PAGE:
This table does not include a number of schemes expected to be delivered through Section 106 agreements, for example on-site access routes, Travel Plan measures and off-site works related to specific sites.

 (ii)        Education

North Somerset’s Infrastructure Delivery Plan identifies a need for a total of 1680 new primary school places in Weston-super-Mare, an additional 210 primary school places in Portishead, and new or extended secondary school provision equating to approximately 800 new school places at Weston.

 This is anticipated to be provided as follows:

Form of provision


Potential funding sources

Residual funding gap

Weston Villages - 4 x 420 place primary schools or equivalent


315 place primary school secured through Weston Airfield S106 agreement: value £3.8m


Portishead - expansion to existing schools (210 places)


None known


Weston-super-Mare - new or extended secondary schools (approx. 800 places)


Anticipated funding bid for University Technical College proposal: £9m

£11m (if UTC bid successful)




It is acknowledged that some of the primary school places at the Weston Villages may be provided through Section 106 agreements rather than the CIL. However, the purpose of this evidence is not to provide absolute assurances as to how North Somerset intends to spend the CIL, but to illustrate that the intended CIL target is justifiable given local infrastructure need and is based on appropriate evidence. Further comments on the division between CIL and Section 106 agreements are provided in section 5.

 (iii)       Flood defences

 The key Core Strategy requirement in terms of flood defence infrastructure is the Weston Strategic Flood Solution, required for the collective developments at the Weston Villages.

 This comprises two main elements: the widening of the River Banwell and the creation of a ‘superpond’ on and to the south of Weston Airfield.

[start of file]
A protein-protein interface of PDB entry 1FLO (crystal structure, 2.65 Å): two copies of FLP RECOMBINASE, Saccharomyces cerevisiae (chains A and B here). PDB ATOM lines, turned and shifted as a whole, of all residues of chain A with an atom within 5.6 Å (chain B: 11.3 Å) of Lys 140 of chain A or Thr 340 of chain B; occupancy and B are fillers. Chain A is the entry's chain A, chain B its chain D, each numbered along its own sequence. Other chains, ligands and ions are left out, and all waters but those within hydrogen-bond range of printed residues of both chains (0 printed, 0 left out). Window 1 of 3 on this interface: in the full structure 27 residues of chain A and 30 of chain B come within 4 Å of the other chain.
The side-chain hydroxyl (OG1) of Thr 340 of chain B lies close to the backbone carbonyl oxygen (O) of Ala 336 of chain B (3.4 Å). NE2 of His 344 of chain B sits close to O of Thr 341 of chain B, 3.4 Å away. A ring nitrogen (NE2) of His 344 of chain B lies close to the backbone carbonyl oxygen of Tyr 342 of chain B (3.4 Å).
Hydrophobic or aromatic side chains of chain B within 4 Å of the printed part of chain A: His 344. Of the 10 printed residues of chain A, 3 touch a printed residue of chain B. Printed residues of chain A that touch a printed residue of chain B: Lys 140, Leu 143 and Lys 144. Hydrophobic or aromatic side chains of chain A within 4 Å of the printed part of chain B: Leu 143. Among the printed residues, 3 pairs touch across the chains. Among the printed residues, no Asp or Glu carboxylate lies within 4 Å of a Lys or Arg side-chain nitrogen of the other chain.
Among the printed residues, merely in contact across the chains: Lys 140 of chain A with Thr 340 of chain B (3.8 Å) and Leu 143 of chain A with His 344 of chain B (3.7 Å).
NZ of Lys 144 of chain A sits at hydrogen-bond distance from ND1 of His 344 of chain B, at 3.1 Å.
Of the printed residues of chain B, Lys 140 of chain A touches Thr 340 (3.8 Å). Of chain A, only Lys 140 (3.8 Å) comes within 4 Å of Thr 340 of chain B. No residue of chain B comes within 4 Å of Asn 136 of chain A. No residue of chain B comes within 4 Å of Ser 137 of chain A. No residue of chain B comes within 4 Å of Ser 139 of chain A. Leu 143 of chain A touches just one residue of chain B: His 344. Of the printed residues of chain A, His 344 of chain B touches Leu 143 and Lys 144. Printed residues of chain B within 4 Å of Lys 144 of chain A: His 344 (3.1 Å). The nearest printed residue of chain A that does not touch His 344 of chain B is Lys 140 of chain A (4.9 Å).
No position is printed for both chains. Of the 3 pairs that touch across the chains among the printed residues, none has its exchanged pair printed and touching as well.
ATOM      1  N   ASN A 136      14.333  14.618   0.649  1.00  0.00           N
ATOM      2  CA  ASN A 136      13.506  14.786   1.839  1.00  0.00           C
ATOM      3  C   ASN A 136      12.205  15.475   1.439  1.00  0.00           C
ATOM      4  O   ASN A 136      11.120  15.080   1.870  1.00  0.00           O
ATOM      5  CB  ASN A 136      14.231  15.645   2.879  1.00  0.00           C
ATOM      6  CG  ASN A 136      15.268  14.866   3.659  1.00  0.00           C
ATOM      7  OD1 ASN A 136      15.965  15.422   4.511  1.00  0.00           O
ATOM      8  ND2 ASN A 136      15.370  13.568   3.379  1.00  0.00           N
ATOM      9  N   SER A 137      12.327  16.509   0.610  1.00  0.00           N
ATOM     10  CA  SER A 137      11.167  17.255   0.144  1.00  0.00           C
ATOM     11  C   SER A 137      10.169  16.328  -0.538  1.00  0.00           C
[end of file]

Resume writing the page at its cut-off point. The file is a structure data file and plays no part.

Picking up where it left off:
The estimated costs of the combined schemes are £9.3m, of which approximately £2.8m has been secured through existing Section 106 financial or in-kind contributions. This leaves a residual funding gap of £6.5m.

3.         CIL viability assessment

 The CIL regulations require that any proposed CIL has to have regard to “the potential effects (taken as a whole) of the imposition of CIL on the economic viability of development across its area.” This effectively means that CIL rates must not make the majority of Core Strategy development unviable across North Somerset.

 As a Charging Authority, the Council may also set different CIL rates to apply to:

  • Different zones in which development would be situated;
  • Different intended uses of development.

 Any such differential rates must be based solely on economic viability evidence and not for other purposes such as planning policy or regeneration objectives.

In order to fulfil these requirements, North Somerset Council commissioned Dixon Searle LLP to undertake viability testing work to show what levels of CIL charge could be introduced without putting the overall development of the area or delivery of the Core Strategy at serious risk. The Dixon Searle CIL Viability Assessment Report accompanies this consultation document and can be viewed on the North Somerset Council website CIL consultation pages (see  

The viability assessment is based on well-established development appraisal techniques which involve looking at the impact of potential CIL rates on residual land values across different areas and land uses. The appraisals take account of Core Strategy requirements, including the provision of affordable housing where applicable.

Consultation question 3: do you agree with the methodology and key assumptions used in the viability assessment? If not, what alternative methods / assumptions would you suggest, and why?

Consultation question 4: are there other reasons for which you believe that the conclusions of the viability assessment are incorrect? If so, please give details and explain what you believe the conclusions should be.